“We are making photographs to understand what our lives mean to us.”— Ralph Hattersley
When considering the subject of fine art landscape photography, you may be asking, “Does my work measure up? Am I good enough that my photographs could be considered fine art? Do I belong in the elite club of fine art photographers?”
I would suggest that what constitutes a fine art photograph is less about the quality of the image, and much more about the photographer’s success communicating something to the viewer.
“Good photographs are like good jokes. If you have to explain them, they aren’t very good.”Anonymous
If you want to be successful in fine art landscape photography, or any other genre of photography, for that matter, teach your photos to speak for themselves. If they were displayed in a gallery without you there to say a word, what would they say to a viewer? What would a person feel when viewing them?
Yes, a photo can be worth 1000 words, maybe more. But it has to speak for itself!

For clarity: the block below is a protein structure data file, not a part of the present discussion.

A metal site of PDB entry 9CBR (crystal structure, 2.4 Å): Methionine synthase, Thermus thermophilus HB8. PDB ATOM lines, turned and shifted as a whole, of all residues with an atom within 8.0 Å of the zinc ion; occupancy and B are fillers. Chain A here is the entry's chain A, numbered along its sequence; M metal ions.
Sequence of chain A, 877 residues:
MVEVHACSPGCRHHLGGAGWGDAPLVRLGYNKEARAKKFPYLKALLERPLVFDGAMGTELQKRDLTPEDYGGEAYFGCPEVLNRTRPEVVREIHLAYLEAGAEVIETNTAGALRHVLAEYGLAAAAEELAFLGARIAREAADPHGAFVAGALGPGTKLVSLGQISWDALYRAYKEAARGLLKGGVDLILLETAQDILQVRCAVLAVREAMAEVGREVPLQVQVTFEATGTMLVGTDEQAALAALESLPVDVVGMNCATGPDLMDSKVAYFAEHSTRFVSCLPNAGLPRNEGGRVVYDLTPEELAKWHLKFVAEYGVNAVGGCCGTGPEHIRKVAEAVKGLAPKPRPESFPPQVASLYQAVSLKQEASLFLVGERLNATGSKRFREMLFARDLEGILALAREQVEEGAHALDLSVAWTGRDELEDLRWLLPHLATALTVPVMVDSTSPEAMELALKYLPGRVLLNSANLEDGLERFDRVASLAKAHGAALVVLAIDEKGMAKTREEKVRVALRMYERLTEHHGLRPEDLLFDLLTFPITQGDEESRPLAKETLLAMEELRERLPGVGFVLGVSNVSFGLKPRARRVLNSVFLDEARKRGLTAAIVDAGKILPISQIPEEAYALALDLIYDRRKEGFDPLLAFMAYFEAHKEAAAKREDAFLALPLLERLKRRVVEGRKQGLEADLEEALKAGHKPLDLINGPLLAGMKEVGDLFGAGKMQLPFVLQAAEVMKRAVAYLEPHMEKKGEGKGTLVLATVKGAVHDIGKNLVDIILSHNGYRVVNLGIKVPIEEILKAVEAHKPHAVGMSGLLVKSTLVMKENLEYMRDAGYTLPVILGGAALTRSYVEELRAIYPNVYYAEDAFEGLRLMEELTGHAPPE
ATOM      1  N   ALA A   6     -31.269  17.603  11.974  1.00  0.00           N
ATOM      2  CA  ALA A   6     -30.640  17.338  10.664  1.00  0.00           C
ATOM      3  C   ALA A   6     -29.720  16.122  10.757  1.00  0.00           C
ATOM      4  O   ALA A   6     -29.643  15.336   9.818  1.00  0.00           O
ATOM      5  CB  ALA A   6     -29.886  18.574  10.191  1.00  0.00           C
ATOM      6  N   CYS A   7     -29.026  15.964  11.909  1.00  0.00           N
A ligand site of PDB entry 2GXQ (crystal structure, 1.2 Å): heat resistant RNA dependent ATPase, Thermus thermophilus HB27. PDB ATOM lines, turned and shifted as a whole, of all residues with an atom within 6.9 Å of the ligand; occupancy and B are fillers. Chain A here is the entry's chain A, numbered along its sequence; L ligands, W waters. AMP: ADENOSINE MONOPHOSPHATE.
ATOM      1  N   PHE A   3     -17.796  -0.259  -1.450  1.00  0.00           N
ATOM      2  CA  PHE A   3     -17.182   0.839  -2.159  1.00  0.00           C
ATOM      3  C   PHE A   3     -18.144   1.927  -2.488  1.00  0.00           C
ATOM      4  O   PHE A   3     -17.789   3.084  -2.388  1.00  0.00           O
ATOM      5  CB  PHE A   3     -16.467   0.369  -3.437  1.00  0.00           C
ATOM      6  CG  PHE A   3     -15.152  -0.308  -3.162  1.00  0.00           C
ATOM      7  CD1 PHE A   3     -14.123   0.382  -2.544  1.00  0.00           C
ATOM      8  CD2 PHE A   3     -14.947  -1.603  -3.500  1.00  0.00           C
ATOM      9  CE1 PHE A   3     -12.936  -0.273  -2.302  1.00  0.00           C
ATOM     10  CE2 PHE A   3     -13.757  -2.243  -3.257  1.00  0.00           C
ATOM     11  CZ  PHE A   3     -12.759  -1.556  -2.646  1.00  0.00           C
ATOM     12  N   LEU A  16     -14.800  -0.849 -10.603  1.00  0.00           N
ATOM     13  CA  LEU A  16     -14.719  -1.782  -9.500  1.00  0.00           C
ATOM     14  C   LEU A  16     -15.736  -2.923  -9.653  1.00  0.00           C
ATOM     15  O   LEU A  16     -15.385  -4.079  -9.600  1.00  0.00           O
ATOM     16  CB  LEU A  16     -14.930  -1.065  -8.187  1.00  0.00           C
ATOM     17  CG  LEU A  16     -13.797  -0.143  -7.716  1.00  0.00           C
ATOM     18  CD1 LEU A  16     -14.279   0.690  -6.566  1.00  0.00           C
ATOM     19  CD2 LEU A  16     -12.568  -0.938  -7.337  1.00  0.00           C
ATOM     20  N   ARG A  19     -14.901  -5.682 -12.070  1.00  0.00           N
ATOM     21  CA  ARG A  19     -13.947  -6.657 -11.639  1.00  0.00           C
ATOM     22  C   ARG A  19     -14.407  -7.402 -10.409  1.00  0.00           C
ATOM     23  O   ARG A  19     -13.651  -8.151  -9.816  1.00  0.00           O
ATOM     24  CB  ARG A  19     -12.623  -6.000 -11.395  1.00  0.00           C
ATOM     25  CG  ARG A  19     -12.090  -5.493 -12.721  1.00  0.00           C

Now that you’ve finished this article, you know all about fine art landscape photography.
And you know how to create some beautiful fine art landscape shots of your own!
So get out and get shooting. Best wishes in your photographic endeavors!
This Wikipedia description sums it up nicely: “Fine-art photography is photography created in line with the vision of the photographer as artist, using photography as a medium for creative expression. The goal of fine-art photography is to express an idea, a message, or an emotion.”
While many photographers choose to use black and white when making fine art landscape photos, and while traditional images were made that way, it’s not a requirement. The photographer should choose whatever representation best conveys their intention for the image.
Good photos are made in the mind, and the camera then becomes a tool for capturing what the photographer has already “seen.”
No, but a print can do much more to convey the photographer’s message to the viewer as a tangible, physical object with much greater subtlety of color, tone, and higher resolution. Further, while every display device will affect how the image is seen, a print retains the look of the image as the photographer intended. Printing is also part of the art and craft of photography.
Determine what you want your viewer to see, think, and feel when looking at your image, and imbue your photograph with those qualities such that it can speak on its own to the viewer.